The first thing you notice when driving up to Brigham Young University’s Museum of Art is the long neck of the Loch Ness Monster emerging from within the flower bed. In fact, seeing such an apparition made me laugh, out loud, with both delight and excitement, giddy as I was to see curator Jeff Lambson’s much anticipated We Could be Heroes: The Mythology of Monsters and Heroes in Contemporary Art, which runs through April 6th. Giddy because BYU consistently brings a professional caliber to their exhibitions in ways that very few institutions in Utah are able to do. We Could Be Heroes is no exception. In the breadth, research and excellent educational resources, it rivals exhibits at some of our nation’s finest institutions.
The title boldly declares: We Could Be Heroes. But what is a hero and what are the monsters they face? And, perhaps more importantly, why is this seemingly playful and childish topic relevant beyond comic books and action figures? Well, in fact, our society, and many others before it, has a long obsession with heroic myths: think of the Greek Hercules, the Sumerian Gilgamesh, England’s King Arthur, and George Lucas’s Luke Skywalker, to name a few.
Carl Jung and Joseph Campbell both believed that every culture, in every place and time, will compulsively rehash certain myths and symbols. Among those continually reprised throughout the ages is the ‘hero’s journey. Like Jung and Campbell, Ben Saunders, professor of literature at Oregon State, explores the mythology of heroes. His words, in fact, begin the exhibition: “the dream of the superhero is not just a dream of flying, not just a dream about men and women who wield the power of the gods. It’s also a dream about men and women who never give up the struggle to be good.”
But rather than just celebrate these figures without critique, the exhibition explores, as Lambson explains, “the complexity of the myth of the hero, the hero’s relationship to the monster, [and] how a monster or hero is defined by perception.” This is done through four central themes: Heroes, Monsters, Violence and Mythology. The exhibition is staged in such a way that you can turn left and face the monsters first or turn right and navigate through heroic figures. Guided by Lambson, I turned right.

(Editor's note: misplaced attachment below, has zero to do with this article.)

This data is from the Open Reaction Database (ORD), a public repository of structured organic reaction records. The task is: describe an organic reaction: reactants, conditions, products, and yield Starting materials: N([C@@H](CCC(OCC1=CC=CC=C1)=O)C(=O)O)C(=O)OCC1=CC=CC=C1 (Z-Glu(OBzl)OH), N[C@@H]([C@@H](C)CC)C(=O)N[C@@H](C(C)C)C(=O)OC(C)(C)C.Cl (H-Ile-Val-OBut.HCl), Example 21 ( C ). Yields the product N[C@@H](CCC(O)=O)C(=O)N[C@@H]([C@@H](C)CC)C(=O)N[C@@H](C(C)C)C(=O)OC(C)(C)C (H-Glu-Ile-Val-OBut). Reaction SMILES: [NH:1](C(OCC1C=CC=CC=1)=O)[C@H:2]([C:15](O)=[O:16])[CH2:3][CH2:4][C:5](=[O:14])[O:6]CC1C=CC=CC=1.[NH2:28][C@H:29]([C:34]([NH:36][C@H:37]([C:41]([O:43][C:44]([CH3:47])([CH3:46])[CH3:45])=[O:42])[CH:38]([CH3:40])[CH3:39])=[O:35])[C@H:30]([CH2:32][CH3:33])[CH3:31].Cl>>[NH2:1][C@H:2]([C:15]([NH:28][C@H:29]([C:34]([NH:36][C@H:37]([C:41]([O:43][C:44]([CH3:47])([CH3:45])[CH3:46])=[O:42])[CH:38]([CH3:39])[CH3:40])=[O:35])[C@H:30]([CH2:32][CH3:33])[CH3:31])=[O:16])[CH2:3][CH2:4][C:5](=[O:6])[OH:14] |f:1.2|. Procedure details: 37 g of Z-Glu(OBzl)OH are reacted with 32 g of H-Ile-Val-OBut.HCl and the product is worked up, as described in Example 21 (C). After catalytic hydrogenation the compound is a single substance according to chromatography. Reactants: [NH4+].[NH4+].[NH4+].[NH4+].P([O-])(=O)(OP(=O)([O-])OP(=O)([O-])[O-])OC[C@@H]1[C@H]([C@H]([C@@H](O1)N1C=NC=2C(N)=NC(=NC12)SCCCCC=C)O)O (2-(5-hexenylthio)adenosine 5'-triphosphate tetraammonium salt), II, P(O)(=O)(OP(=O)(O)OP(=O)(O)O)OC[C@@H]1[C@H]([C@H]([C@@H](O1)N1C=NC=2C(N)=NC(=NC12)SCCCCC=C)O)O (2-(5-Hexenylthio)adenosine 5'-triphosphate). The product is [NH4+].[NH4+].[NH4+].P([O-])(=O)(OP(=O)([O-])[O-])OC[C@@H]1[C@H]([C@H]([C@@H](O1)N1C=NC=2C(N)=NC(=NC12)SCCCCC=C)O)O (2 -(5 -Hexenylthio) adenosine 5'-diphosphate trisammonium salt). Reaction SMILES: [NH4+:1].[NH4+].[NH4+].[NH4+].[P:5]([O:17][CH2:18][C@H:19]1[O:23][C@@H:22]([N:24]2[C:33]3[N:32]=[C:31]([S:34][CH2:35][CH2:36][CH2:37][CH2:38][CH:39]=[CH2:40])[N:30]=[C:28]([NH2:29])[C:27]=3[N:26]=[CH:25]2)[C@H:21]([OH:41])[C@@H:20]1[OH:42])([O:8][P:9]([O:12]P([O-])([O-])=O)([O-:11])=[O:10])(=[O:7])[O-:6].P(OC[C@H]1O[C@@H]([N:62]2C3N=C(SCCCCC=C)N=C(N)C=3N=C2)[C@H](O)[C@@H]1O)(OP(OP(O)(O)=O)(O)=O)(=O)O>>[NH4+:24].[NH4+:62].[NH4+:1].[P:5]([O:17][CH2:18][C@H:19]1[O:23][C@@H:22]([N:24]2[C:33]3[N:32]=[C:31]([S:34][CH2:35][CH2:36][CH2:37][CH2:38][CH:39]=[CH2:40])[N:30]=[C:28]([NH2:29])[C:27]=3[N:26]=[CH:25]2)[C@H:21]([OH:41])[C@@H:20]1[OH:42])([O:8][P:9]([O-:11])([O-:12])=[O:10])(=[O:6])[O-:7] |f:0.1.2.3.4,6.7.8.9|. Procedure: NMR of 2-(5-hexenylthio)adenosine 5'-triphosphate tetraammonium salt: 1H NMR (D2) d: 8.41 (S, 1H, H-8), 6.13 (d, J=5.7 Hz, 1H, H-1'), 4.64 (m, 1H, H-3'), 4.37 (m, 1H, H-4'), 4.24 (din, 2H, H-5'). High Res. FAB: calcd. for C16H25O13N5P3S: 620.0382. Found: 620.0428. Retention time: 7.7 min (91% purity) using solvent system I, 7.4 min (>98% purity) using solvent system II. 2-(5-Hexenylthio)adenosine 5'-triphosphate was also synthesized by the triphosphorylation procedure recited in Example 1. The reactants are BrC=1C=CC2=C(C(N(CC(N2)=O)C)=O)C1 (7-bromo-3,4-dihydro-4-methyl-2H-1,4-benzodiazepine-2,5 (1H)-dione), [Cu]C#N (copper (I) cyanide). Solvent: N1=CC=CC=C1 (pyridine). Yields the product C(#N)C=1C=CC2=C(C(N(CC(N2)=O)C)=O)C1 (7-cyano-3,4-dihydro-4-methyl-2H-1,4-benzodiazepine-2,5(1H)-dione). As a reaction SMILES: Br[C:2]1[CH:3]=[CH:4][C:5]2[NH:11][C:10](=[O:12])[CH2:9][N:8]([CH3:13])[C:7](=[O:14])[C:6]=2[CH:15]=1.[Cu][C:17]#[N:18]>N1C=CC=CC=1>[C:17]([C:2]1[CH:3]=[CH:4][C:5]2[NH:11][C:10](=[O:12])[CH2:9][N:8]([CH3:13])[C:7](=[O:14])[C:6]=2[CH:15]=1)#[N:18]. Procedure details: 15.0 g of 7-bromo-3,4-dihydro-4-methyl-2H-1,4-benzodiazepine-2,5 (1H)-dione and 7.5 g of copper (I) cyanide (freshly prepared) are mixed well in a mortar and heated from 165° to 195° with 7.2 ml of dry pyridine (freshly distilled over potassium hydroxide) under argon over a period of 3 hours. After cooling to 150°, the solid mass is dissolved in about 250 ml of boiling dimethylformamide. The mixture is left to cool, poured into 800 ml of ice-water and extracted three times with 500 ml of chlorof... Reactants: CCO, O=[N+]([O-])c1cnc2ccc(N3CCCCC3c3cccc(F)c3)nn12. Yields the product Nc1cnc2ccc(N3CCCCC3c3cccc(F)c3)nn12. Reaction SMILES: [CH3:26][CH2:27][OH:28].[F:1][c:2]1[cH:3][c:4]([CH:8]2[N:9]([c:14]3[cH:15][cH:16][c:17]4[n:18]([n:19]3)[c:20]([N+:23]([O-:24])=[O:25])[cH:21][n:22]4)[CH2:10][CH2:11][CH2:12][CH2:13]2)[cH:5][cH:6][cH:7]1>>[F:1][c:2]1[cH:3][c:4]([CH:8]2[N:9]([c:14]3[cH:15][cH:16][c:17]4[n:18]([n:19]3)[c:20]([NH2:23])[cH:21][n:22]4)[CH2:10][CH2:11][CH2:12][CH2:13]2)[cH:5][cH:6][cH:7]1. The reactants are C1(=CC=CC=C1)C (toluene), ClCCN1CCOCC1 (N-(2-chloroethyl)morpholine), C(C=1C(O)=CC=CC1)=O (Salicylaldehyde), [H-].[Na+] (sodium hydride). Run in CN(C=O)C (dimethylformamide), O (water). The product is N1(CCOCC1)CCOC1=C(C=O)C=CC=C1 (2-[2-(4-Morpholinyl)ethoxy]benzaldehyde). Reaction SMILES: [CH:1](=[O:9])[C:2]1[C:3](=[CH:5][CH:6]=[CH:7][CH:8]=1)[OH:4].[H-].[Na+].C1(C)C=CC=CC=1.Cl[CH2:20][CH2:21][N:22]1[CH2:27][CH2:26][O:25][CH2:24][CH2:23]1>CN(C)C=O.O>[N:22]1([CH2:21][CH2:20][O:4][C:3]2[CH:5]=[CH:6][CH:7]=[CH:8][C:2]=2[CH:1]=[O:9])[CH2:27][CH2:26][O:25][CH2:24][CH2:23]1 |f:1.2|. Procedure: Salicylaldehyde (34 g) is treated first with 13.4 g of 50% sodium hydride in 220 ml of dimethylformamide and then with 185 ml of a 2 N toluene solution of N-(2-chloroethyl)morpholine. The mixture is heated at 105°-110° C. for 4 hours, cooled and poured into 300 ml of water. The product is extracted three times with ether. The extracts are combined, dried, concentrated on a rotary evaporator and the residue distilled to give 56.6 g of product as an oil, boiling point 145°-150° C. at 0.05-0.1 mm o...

Here are Michael Scoggins’ large-scale notebook drawings; Yoram Wolberger’s life-size, shiny silver baseball trophy topper; Jason Yarmosky’s Caravaggio-like painting of old folks playing cards dressed in superhero costumes; and Cory Arcangel and Paper Rad’s video deconstructing the Super Mario game, where systematic breakdown affects Mario’s abilities to garner coins or superpowers, impacting his capacity to ever accomplish his futile goal.
Yet it is Ben Turnbell’s sculpture, “Bring Me the Head of Saddam Hussein, ,” that is the most bold. The larger-than-life Captain America action figure, covered in a shiny blue plastic spandex, bulging with steroid-induced muscles and a frozen smile, holds the head of a cartoonish Saddam Hussein. In an attempt to mitigate the politically loaded nature of the sculpture, Lambson missteps by using the interpretive labels to discuss biblical references to John the Baptist and art historical similarities to Caravaggio while failing to truly grapple with the gruesomeness and conflictedness of the sculpture. What seems to be at stake in the sculpture is not its dialogue with Gardener’s Art Through the Ages, but rather, its uncomfortable ambiguity. Is the artist doing this ironically or sincerely? The lack of clarity is unsettling. What are the political implications?
Because, of course, Captain America has a political heritage, as Lambson points out. In a 1941 comic, he punched out Hitler. But what he is doing here is significantly more violent than punching someone out, holding in his outstretched arm the decapitated head of a violent dictator. Certainly, I’m not trying to arouse sympathy for Hussein, but rather to nuance the positioning of this plastic Captain America action figure.
To his credit, Lambson does later nuance the contemporary hero by stating, “We can read about innocent civilian casualties of war or politician’s infidelities. Today many of our knights are ‘dark,’ a more complex reflection of our growing awareness of ourselves and our shrinking planet.”